Connection Settings

The Java driver has two ways of specifying the settings of a connection to a MongoDB server deployment.

Connection String

The connection string is the simplest way to specify the properties of a connection. . A connection string mostly follows RFC 3986, with the exception of the domain name. For MongoDB, it is possible to list multiple domain names separated by a comma. Below are some example connection strings.

  • For a standalone mongod, mongos, or a direct connection to a member of a replica set:

  • To connect to multiple mongos or a replica set:


The authentication guide contains information on how to provide credentials in the connection string.

The Database Component

The database component is optional and is used to indicate which database to authenticate against. When the database component is not provided, the “admin” database is used.


Above, the database by the name of “mydb” is where the credentials are stored for the application.


Some drivers utilize the database component to indicate which database to work with by default. The Java driver, while it parses the database component, does not use the database component for anything other than authentication.


Many options can be provided via the connection string. The ones that cannot may be provided in a MongoClientOptions instance. To provide an option, append a ? to the connection string and separate options by an &.


The above connection string sets the “replicaSet” value to “rs0” and the “maxPoolSize” to “200”.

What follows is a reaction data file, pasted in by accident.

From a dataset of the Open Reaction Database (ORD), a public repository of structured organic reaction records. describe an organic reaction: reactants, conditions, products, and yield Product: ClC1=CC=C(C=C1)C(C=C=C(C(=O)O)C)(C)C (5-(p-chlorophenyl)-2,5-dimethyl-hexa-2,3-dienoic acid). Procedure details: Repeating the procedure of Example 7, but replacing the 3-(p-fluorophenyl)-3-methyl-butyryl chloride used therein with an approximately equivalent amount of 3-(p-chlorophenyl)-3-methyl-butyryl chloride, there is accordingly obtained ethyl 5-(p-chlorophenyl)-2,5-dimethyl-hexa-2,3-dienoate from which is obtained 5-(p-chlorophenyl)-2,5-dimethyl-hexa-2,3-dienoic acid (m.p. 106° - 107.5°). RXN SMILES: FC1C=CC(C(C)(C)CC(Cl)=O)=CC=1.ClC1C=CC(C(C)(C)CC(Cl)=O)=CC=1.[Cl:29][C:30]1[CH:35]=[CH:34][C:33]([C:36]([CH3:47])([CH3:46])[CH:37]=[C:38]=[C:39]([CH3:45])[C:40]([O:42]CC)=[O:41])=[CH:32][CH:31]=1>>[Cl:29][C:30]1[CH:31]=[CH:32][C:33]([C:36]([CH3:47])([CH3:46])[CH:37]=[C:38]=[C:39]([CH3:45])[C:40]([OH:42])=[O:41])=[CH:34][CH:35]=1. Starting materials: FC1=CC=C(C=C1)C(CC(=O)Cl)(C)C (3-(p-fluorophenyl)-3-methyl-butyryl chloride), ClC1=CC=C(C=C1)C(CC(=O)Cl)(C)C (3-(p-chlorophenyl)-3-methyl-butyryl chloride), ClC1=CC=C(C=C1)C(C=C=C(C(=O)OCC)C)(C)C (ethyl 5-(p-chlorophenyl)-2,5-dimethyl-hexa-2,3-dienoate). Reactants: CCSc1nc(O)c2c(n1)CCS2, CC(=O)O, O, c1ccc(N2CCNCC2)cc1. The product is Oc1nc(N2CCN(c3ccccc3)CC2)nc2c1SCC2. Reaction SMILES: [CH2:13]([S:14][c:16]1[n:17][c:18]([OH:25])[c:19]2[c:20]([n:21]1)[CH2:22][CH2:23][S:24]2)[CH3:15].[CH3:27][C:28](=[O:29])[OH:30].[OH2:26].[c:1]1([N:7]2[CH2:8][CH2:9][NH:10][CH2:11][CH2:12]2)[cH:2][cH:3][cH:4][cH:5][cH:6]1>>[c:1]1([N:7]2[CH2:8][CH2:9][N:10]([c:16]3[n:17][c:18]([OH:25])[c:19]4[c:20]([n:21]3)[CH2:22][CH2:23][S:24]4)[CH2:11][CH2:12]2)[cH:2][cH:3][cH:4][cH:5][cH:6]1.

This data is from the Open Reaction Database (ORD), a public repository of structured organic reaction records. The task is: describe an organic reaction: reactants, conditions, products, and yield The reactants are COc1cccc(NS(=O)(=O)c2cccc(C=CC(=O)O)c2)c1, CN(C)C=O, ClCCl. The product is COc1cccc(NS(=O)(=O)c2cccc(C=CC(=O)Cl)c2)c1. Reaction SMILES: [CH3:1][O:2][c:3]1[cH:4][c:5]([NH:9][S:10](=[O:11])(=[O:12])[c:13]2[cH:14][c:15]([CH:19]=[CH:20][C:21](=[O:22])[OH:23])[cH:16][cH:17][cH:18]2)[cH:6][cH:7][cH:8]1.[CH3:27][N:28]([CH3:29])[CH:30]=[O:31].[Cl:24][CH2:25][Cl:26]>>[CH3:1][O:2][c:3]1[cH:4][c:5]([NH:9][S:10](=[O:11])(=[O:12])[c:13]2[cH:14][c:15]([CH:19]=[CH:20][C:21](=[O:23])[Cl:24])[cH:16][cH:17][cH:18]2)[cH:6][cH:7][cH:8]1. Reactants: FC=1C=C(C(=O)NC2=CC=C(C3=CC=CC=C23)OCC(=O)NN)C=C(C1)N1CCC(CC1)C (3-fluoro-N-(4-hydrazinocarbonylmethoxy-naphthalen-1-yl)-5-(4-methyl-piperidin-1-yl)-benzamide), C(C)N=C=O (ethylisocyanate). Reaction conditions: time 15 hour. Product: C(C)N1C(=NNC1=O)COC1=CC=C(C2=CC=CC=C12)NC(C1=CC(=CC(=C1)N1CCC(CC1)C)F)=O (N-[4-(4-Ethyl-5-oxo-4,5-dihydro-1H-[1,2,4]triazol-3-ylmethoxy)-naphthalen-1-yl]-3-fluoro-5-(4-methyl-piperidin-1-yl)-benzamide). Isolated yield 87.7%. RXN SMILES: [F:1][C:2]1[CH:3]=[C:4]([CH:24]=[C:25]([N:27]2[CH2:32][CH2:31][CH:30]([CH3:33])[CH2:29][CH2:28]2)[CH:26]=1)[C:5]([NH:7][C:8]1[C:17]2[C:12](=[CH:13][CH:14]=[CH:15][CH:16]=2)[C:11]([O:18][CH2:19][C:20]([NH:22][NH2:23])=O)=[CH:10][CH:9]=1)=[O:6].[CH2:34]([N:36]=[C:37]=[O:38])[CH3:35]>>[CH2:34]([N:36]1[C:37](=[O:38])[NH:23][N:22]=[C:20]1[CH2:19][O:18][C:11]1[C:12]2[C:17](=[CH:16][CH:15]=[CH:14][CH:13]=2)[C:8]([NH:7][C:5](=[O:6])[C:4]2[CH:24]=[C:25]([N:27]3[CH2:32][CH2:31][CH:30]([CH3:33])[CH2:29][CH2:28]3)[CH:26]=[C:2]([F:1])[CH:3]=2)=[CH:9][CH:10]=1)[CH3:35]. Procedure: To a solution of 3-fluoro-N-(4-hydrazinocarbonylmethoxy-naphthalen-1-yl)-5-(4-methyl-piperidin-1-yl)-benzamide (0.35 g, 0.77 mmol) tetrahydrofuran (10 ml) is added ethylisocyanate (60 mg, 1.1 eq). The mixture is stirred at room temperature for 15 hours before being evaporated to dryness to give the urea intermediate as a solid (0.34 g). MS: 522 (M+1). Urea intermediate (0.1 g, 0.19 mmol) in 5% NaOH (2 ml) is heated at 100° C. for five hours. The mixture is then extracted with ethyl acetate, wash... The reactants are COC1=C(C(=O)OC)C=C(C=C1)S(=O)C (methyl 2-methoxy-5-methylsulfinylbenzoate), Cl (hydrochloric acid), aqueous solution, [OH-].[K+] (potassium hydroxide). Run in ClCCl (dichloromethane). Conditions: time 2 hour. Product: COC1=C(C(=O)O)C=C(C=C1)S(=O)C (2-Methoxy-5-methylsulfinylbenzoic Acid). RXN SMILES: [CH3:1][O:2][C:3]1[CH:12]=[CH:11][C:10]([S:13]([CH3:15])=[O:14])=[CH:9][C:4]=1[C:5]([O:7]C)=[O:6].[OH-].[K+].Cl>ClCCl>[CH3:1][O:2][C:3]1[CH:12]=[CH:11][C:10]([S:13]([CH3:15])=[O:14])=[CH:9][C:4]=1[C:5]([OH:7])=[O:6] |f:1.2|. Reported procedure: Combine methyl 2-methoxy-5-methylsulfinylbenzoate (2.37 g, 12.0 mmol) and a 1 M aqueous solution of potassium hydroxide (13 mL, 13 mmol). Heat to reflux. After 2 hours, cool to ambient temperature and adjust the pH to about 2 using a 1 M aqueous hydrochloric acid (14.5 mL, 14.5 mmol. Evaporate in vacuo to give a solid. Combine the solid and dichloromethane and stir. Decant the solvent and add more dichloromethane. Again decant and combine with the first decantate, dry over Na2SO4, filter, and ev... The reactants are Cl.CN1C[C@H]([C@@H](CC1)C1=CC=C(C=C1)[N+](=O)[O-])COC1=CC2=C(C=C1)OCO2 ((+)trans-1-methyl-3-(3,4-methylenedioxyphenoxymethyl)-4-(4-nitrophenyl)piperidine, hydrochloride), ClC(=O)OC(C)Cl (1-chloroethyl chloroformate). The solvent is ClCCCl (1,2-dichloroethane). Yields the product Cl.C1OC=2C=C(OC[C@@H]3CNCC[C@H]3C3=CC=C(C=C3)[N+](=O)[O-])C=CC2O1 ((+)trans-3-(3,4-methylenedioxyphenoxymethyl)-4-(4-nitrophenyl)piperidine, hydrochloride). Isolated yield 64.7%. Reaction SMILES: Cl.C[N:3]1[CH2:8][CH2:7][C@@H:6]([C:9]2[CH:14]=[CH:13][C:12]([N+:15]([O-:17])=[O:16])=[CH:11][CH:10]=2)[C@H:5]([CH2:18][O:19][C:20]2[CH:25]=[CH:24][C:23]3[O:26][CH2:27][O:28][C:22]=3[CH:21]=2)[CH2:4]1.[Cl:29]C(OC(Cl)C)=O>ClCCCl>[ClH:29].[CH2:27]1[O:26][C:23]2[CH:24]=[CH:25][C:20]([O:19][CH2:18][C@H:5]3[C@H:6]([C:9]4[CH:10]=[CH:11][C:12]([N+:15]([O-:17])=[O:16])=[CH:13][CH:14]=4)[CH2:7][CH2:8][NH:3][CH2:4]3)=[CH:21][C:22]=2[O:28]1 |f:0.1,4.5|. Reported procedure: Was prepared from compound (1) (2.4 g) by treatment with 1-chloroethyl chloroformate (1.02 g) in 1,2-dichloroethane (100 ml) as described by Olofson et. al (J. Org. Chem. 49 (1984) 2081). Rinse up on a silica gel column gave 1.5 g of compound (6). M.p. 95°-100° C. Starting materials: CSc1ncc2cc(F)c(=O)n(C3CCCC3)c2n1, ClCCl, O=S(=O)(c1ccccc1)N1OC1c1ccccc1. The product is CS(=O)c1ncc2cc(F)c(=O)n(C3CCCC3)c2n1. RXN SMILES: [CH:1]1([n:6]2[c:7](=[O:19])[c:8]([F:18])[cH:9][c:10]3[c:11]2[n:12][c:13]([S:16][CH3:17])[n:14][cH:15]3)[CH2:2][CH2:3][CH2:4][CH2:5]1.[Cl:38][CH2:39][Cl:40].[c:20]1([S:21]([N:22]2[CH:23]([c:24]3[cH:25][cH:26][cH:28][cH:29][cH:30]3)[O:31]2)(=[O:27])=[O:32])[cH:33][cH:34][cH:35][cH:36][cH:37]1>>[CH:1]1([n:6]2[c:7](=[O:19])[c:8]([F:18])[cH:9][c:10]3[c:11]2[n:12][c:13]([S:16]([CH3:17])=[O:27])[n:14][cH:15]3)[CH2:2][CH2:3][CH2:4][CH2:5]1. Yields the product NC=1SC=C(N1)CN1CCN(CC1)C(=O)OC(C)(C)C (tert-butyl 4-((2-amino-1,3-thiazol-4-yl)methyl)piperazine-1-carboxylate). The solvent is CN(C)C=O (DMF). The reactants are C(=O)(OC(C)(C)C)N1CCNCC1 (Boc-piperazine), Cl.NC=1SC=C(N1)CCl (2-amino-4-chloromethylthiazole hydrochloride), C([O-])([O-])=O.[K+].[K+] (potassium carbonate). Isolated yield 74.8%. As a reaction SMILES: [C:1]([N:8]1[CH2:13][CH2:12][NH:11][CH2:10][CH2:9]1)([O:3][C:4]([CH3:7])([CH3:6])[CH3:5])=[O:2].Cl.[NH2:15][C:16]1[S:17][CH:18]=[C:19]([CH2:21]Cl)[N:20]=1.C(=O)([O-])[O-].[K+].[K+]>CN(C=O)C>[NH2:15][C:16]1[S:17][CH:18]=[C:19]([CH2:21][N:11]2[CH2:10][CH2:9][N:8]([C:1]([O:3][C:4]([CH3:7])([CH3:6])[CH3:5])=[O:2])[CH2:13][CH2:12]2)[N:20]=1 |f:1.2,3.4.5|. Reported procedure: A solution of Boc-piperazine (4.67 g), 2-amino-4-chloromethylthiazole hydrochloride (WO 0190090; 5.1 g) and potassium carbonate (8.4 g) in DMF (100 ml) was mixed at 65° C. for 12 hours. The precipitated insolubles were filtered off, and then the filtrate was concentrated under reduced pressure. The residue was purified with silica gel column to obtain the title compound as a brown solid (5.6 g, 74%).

For a comprehensive list of the available options, see the MongoClientURI documentation.


A MongoClient instance will be the root object for all interaction with MongoDB. It is all that is needed to handle connecting to servers, monitoring servers, and performing operations against those servers. Without any arguments, constructing a MongoClient instance will connect to “localhost” port 27017.

MongoClient client = new MongoClient();

Alternatively, a connection string may be provided:

MongoClient client = new MongoClient(new MongoClientURI("mongodb://host:27017,host2:27017/?replicaSet=rs0"));

Finally, the MongoClientOptions class provides an in-code way to set the same options from a connection string. This is sometimes necessary, as the connection string does not allow an application to configure as many properties of the connection as MongoClientOptions.
MongoClientOptions instances are immutable, so to create one an application uses a builder:

MongoClientOptions options = MongoClientOptions.builder().cursorFinalizerEnabled(false).build();
MongoClient client = new MongoClient(options);

It’s also possible to combine MongoClientOptions with MongoClientURI, for situations in which an application needs to set some options in code but others via the connection string:

MongoClientURI uri = new MongoClientURI("mongodb://host:27017,host2:27017/?replicaSet=rs0",
MongoClient client = new MongoClient(uri);